Praise to the Joshua, that awkward knob
of spikes, how they jostle the horizon
like a desert of elbows.
Praise, say we who are assembled here
at this rest stop
to this rest stop, its stainless
washroom basin the last for ninety miles.
Praise to the freshwater spigot, the gravel
path winding along and away
from the asphalt to the only tree in sight.
An ash, shading a pool of grass.
Praise to the bareknuckle sun, whose glory
is to stun us with our own precariousness.
So much light and heat here, where the car top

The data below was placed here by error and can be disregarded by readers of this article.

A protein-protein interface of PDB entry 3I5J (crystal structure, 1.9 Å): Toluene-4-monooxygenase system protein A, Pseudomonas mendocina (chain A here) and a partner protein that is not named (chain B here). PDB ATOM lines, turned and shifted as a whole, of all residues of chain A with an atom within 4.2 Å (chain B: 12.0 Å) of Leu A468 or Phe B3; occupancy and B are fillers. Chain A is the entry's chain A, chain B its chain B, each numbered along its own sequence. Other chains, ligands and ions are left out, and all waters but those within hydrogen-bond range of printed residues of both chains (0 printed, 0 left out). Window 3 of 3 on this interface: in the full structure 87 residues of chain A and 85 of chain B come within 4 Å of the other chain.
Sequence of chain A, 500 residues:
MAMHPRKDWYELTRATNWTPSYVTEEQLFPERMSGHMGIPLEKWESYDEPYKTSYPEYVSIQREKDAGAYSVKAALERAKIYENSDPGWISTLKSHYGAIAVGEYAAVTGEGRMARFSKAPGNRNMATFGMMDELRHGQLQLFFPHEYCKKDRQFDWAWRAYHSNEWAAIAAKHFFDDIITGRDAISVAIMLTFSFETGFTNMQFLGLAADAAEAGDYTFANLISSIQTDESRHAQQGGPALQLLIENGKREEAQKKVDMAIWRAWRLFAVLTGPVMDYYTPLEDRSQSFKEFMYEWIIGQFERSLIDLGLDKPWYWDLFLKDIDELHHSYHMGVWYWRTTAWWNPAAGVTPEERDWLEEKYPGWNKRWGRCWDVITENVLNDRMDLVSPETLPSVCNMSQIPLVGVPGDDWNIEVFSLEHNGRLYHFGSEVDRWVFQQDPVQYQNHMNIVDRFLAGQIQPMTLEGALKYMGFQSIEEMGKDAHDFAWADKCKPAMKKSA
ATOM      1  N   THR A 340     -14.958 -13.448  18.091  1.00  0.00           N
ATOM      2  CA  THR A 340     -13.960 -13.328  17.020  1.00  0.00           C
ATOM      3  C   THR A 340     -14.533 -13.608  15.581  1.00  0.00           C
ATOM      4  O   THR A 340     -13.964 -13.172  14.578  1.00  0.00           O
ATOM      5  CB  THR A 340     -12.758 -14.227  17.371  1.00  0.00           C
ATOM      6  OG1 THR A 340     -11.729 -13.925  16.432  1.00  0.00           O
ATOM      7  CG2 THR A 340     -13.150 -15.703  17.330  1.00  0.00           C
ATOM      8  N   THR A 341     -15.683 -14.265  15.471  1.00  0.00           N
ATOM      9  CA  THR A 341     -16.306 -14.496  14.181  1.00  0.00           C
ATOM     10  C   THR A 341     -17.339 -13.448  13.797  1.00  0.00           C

sears the thumbprint from the thumb, and the throat's
reservoirs parch. Praise, for praise is a punchback,
in the song-shimmered air a shadow the shape of the sun.
The Missouri Review Summer 2012
Copyright © 2012 by Kimberly Johnson
All rights reserved.
Reproduced by Poetry Daily with permission